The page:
Equipped To Survive Equipped To Survive® Presents
The Survival Forum
Where do you want to go on ETS?

Page 1 of 2 1 2 >
Topic Options
#78143 - 11/26/06 09:08 PM Sleeping Bags
Todd W Offline
Product Tester
Pooh-Bah

Registered: 11/14/04
Posts: 1928
Loc: Mountains of CA
So, I currently have a Coleman Peak1 sleeping bag rated for what I believe to be -10 (I forget).

I've come to realize that it's WAY to heavy. (Aprox. 7lbs!)
And actually ithe coldest i've used it in was aprox. 15*F w/30mph winds (in a tent w/fly) and I was "comfrotable". (I slept with only under garments and no socks, as I normaly over heat.)
This is my winter bag for 30*F down to the coldest of probably 10*F with wind gusts up to 50 or 60mph. (Freak weather may lead to -5 to -15 but VERY rare)[Sierra Nevadas up to 9,000FT]

So while researching new sleeping bags I've come up with the following questions.

1. Are bags rated in C or F ? None of the ratings on CampMor say *F or *C so I have no idea.
2. If a bag is rated for 0* does that mean it can be 0* in your tent or 0* outside?
3. If the bag is rated for 0* does that mean you WILL be comfortalbe (avg. person) at 0* air around your bag or does that mean you WILL survive but probably be pretty cold?
4. What type of fabric/material is good for a down bag to prevent water? My current bag is poly fill and I want to go down next as i've heard great things about their warmth as well as nwe style water-proof shells.
5. Are bags temp. rated based on the occupant being fully dressed w/beani or undergarments only.. or ?
6. How can the same brand offer a 600Fill down bag at -20* and also offer an 800Fill down bag at -20*. What exactly would the difference be as I thought the more fill the more warmth so i'm guess less quality down?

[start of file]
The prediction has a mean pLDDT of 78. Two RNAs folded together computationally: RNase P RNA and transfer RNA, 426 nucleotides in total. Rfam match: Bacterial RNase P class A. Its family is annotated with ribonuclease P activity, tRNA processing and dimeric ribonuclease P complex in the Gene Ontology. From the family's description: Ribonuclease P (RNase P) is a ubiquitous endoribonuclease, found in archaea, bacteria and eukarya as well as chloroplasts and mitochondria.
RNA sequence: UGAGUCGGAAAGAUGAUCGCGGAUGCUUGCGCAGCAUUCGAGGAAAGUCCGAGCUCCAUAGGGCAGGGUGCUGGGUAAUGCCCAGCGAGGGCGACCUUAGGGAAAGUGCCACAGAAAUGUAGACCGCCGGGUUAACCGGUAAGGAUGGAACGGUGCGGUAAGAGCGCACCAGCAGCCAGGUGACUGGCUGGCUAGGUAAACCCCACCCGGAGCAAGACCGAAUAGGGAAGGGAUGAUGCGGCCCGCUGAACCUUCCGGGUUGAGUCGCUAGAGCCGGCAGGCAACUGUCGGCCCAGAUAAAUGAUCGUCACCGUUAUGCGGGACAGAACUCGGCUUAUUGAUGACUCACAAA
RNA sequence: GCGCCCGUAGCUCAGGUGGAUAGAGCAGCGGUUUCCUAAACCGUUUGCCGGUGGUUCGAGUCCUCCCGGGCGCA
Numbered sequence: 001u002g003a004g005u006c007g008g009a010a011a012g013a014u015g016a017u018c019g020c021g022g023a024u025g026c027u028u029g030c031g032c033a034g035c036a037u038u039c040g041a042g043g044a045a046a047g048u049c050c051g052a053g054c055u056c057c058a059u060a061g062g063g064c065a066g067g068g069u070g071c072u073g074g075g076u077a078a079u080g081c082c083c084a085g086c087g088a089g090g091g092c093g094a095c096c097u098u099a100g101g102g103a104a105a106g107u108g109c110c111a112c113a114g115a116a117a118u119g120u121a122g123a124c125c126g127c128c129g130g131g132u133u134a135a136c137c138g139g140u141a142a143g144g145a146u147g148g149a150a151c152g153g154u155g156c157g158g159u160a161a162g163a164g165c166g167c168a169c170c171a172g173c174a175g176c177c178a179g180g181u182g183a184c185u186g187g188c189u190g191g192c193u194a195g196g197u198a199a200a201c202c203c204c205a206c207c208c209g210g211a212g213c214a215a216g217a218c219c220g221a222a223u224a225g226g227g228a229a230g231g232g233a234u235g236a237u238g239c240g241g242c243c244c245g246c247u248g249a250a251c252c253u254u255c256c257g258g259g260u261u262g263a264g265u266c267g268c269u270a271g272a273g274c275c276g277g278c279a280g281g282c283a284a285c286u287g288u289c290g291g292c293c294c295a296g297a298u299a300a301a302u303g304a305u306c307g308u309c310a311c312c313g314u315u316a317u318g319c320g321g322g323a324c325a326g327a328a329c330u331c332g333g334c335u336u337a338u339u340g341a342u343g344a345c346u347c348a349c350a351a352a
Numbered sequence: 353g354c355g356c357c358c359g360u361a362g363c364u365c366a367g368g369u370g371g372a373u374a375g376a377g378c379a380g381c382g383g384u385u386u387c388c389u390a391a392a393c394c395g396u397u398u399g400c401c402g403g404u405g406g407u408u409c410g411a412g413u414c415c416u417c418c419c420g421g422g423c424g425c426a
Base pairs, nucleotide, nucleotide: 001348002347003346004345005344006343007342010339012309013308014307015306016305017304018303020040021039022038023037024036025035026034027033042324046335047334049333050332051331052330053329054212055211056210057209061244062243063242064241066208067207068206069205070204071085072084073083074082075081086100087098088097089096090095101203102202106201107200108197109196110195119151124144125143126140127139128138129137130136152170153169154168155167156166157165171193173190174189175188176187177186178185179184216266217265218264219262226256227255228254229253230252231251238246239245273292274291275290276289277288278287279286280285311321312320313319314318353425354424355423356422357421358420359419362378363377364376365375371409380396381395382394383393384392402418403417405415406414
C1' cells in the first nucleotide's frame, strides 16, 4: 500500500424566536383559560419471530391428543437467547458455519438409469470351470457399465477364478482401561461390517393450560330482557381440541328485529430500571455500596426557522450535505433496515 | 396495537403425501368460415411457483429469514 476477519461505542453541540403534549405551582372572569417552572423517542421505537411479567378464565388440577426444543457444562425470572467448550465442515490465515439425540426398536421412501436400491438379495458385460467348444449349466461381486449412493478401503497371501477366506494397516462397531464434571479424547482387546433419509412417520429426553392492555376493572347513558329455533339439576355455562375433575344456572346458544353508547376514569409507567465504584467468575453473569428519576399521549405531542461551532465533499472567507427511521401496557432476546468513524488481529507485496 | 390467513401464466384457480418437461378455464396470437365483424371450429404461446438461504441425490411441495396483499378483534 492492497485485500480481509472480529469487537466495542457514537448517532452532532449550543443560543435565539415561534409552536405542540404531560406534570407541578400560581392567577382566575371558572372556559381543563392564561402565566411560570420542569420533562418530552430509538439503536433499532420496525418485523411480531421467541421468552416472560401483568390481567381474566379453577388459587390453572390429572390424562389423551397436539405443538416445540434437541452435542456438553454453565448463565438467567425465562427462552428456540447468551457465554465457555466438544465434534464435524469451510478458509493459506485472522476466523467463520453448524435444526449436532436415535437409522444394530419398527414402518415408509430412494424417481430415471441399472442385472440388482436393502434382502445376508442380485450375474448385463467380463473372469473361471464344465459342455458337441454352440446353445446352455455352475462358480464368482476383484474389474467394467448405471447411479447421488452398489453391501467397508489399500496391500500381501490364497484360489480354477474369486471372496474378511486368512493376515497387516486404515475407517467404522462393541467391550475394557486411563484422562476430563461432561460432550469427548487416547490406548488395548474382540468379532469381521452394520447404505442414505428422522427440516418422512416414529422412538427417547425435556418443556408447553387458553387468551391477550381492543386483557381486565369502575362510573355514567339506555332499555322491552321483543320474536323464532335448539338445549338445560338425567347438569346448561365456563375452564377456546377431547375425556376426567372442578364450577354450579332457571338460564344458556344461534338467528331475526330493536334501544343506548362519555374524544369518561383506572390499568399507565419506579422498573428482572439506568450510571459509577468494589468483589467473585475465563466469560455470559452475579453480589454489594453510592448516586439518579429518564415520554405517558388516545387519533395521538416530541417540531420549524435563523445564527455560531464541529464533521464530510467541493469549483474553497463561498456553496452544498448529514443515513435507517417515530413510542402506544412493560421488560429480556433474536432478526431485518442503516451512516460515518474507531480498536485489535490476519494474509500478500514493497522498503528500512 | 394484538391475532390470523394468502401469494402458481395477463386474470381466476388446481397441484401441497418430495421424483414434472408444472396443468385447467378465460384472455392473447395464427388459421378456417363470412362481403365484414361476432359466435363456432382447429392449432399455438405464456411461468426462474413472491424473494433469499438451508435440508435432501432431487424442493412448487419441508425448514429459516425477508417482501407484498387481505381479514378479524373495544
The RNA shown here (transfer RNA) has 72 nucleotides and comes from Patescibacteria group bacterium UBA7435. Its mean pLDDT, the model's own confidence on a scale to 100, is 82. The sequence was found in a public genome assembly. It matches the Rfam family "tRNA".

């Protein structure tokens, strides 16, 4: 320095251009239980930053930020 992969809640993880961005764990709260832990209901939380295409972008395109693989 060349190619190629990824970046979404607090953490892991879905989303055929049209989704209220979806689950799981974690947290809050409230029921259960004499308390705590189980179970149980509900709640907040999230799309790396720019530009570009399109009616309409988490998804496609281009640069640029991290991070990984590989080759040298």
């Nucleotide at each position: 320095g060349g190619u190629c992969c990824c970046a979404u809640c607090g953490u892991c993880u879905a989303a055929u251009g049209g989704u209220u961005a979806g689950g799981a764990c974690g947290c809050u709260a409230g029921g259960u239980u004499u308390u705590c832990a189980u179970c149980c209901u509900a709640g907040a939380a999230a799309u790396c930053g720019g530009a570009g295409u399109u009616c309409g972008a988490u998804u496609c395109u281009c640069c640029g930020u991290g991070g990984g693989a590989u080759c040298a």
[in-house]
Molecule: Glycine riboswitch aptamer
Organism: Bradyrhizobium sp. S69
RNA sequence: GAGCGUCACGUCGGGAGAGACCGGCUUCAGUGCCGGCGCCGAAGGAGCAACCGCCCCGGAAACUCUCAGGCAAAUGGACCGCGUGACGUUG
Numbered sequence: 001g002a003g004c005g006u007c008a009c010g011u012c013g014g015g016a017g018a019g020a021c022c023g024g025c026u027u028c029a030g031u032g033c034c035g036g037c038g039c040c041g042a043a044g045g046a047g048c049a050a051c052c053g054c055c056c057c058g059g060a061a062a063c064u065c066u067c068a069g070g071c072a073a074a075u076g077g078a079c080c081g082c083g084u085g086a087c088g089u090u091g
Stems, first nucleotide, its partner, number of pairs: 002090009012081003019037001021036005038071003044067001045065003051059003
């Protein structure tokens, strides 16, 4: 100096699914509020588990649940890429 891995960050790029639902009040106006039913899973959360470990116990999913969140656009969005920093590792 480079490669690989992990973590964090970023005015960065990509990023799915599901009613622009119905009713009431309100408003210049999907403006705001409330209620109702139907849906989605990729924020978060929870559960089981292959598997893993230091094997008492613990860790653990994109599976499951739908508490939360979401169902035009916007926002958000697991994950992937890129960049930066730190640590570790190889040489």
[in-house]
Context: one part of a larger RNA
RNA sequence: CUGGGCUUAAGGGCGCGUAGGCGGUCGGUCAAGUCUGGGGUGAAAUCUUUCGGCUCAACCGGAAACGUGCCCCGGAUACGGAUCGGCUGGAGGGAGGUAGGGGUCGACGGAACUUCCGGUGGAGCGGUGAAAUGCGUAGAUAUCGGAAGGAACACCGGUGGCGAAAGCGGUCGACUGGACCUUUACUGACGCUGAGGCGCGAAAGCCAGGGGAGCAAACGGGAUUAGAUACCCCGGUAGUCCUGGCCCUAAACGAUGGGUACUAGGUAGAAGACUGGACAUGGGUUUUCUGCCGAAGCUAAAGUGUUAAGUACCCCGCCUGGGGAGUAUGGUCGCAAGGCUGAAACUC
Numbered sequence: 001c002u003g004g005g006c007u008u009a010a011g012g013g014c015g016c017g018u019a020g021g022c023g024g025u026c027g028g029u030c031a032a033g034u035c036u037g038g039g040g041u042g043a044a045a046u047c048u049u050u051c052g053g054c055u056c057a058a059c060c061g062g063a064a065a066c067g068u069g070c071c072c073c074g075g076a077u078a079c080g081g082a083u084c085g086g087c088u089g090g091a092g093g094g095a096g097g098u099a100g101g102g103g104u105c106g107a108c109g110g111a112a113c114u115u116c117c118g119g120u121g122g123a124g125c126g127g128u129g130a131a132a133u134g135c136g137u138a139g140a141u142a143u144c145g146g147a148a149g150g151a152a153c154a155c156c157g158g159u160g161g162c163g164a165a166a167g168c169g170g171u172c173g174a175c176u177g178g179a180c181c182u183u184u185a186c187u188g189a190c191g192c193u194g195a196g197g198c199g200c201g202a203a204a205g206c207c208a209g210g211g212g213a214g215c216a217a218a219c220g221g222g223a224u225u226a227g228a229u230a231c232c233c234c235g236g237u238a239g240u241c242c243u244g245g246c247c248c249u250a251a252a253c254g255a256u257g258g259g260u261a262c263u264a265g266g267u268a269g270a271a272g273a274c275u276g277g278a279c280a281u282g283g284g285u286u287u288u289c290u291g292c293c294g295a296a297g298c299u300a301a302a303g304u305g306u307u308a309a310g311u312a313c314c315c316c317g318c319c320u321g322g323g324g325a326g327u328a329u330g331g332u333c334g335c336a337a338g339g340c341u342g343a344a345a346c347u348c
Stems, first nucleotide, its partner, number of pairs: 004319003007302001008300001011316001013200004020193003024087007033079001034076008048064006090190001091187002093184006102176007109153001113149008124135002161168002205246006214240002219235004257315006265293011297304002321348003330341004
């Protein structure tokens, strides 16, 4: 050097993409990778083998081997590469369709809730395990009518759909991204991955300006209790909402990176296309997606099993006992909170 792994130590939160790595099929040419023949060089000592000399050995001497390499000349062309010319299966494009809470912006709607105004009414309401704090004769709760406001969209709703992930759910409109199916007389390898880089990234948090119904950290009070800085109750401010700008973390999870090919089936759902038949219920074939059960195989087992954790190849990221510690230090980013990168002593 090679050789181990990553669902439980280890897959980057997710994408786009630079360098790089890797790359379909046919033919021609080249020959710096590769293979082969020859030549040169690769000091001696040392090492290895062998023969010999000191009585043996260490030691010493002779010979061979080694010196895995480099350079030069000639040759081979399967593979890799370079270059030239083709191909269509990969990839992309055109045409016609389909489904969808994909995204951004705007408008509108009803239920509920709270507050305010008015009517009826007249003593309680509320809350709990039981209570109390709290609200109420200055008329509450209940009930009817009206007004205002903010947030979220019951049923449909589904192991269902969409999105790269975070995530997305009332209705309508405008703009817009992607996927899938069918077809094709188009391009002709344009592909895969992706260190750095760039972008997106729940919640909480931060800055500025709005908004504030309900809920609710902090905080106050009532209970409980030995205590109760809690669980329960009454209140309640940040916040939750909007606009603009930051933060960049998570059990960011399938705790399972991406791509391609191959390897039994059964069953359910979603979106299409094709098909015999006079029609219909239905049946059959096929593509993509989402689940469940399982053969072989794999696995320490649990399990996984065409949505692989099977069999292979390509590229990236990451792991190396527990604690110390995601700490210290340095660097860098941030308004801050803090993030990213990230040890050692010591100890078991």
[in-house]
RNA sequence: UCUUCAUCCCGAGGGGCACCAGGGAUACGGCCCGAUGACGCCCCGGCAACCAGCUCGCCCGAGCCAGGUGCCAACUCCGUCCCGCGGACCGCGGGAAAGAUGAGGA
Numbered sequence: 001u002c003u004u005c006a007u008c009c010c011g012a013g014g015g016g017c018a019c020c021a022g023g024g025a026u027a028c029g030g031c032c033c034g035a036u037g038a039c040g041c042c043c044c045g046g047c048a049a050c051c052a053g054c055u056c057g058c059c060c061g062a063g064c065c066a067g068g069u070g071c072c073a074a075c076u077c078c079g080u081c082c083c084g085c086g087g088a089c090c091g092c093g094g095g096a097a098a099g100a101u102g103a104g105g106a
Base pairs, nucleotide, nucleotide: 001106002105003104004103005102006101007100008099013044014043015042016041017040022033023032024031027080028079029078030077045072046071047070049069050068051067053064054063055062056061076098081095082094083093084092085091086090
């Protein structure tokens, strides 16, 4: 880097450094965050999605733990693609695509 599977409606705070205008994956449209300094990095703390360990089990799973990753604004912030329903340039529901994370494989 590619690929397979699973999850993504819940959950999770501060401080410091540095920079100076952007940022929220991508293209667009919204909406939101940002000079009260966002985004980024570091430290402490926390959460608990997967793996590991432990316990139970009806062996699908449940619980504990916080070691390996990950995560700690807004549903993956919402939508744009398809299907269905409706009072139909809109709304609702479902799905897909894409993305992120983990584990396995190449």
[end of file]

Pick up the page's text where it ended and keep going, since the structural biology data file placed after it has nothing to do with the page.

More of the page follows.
7. For my temp range of 30 down to 15 w/winds picking up every night to 10-30mph avg with gusts to 60 using a thermarest pad and sleeping in udnergarments what temp bag would you guys suggest?


My thouts are:
I like to be warm but get overheated easy, I can wear a beanie and socks for more warmth, I don't like to and WILL NOT sleep inmy clothes (unless forced to by freak storm).. so I think I would want a bag rated at probably 0* just so that I can sleep w/out full clothing and still be warm. So I'm looking at a North Face bag rated for 0* from Campmor around 3.5lbs (HALF MY WEIGHT of current baG!!) and they have 600FIll or 800Fill for SAME rating...)

What do you guys think of my plans, and does anyon ehave any for-sure answers to my questions?
I like to think I know a decent amount about sleeping bags but these more tech questions I need some assitance as I'm trying to learn more and more.

-Todd
_________________________
Self Sufficient Home - Our journey to self sufficiency.

Top
#78144 - 11/26/06 09:52 PM Re: Sleeping Bags
KevinB Offline
Journeyman

Registered: 08/17/06
Posts: 91
1. Are bags rated in C or F ?

In the US they're rated in F.

2. If a bag is rated for 0* does that mean it can be 0* in your tent or 0* outside?

In your tent.

3. If the bag is rated for 0* does that mean you WILL be comfortalbe (avg. person) at 0* air around your bag or does that mean you WILL survive but probably be pretty cold?

It's hugely subjective. They're trying to rate it so that the average person is comfortable, but everyone is different. It also depends on what you're wearing, what you have under your bag, what you ate for dinner, how tired you are, etc.

4. What type of fabric/material is good for a down bag to prevent water? My current bag is poly fill and I want to go down next as i've heard great things about their warmth as well as nwe style water-proof shells.

All the bags I'm aware of have nylon or polyester ripstop shells. You DO NOT want a waterproof shell. Water vapor from your body will condense on the inside of the shell and soak the insulation, making it worthless. Down bags are great - light, compressible, warm, all that. And totally useless when wet. I usually use a down bag in dry conditions and a synthetic bag in the snow.